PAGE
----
We’re all keen gardeners and liked the sound of “Floating Garden Observatory”:http://www.kuchu-teien.com/observatory/index.html#_=_ located at the top of the Umeda Sky Building in Osaka which, at 173m tall, consists of two main towers connected by the observatory.
Having found the right entrance, a lift took us to the 3rd floor ticket booth (¥700 or £4.60) before another lift took us to the 35th floor. A sign asked people to wait four abreast when busy, but we were lucky as it was quiet and we had the lifts to ourselves. A long tube-type, see-through escalator took us to floor 39 where we climbed a final staircase up to the 40th floor (phew).
Firstly, there was a wall display of other tall buildings around the world and we took great delight in ticking off the ones we’d visited.
The open-air rooftop corridor around the building gave us an unobstructed 360-degree view of Osaka and Yodo River with its numerous bridges. We’d have liked one of those etched maps pointing out the main buildings so had to make do with trying to work them out for ourselves with the aid of our map. We could just about make out the green roof of Osaka castle which was also on our must do list.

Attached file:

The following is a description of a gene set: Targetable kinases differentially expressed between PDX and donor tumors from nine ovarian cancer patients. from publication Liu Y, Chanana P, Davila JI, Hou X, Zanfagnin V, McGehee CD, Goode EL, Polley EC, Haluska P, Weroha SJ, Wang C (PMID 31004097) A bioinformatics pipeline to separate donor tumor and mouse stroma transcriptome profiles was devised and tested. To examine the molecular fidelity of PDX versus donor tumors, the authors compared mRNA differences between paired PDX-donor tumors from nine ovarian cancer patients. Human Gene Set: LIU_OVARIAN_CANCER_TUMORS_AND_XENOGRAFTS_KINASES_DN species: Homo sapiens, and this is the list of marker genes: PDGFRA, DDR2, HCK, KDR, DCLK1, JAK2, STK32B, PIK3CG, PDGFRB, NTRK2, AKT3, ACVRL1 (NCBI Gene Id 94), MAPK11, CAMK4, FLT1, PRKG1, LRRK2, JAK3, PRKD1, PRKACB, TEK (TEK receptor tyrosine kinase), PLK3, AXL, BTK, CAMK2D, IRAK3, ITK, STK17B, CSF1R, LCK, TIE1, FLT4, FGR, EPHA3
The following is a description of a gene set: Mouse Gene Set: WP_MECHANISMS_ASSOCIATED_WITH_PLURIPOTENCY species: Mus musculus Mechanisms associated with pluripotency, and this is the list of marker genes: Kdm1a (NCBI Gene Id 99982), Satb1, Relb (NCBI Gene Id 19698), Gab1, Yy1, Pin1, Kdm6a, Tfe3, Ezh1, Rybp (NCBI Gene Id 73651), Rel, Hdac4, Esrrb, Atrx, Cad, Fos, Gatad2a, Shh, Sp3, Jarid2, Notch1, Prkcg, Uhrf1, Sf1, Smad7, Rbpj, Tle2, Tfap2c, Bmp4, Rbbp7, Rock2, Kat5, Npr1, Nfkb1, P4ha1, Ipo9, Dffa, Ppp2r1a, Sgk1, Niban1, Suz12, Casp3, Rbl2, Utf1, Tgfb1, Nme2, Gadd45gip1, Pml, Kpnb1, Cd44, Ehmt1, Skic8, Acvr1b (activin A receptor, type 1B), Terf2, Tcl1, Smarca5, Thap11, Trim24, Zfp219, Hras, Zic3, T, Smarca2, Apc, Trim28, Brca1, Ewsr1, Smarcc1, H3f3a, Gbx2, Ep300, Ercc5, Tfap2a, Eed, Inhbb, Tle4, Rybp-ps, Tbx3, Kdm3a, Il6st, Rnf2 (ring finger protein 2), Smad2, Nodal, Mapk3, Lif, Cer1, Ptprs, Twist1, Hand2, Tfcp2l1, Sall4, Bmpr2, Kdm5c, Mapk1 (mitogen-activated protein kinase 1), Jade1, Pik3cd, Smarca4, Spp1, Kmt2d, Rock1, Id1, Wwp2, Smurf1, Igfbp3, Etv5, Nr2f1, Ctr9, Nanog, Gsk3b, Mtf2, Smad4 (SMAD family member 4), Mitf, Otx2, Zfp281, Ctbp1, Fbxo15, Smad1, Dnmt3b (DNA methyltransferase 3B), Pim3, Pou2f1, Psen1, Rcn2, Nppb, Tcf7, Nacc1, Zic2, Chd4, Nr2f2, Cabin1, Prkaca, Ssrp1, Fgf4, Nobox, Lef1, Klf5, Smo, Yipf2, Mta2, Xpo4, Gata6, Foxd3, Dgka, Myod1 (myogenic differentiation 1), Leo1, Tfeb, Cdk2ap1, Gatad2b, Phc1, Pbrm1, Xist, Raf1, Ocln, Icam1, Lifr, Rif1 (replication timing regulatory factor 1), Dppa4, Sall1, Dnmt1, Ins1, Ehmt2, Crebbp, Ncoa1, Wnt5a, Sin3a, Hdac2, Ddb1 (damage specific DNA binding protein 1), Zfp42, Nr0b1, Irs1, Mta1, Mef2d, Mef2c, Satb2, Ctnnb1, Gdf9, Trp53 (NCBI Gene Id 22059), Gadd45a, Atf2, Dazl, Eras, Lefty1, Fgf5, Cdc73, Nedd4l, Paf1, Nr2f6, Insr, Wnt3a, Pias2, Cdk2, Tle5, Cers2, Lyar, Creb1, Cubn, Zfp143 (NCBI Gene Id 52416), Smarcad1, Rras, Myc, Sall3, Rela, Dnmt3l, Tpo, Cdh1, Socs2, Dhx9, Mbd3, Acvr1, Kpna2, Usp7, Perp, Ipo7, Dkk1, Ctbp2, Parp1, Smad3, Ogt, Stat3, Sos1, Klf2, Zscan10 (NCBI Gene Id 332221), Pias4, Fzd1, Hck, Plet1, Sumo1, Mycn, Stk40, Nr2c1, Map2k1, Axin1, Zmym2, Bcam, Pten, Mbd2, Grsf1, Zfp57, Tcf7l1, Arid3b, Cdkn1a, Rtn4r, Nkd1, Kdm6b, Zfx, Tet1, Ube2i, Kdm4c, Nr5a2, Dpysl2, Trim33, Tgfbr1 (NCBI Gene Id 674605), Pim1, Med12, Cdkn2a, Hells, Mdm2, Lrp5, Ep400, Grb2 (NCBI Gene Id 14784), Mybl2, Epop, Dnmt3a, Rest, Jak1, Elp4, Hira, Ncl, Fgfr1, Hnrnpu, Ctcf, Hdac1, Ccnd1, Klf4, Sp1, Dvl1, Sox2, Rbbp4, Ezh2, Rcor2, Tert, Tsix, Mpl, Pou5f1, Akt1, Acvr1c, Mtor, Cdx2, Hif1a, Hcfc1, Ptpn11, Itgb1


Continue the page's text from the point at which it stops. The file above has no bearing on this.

Inside, a video (with English subtitles) showed the building of the observatory. We were amazed at the backing music – Land of Hope and Glory. We almost felt as though we should be standing to attention.
There was the usual gift shop, a small café and a restaurant which would be great at night.
Finally, we visited the basement Takimi-koji restaurant mall, a replica of a Japanese street in the 1920s Showa period where we had a drink and snack. Whilst we’d really enjoyed the views, the question on all our lips was, where did it get its horticultural name from as we’d not seen a single plant or flower.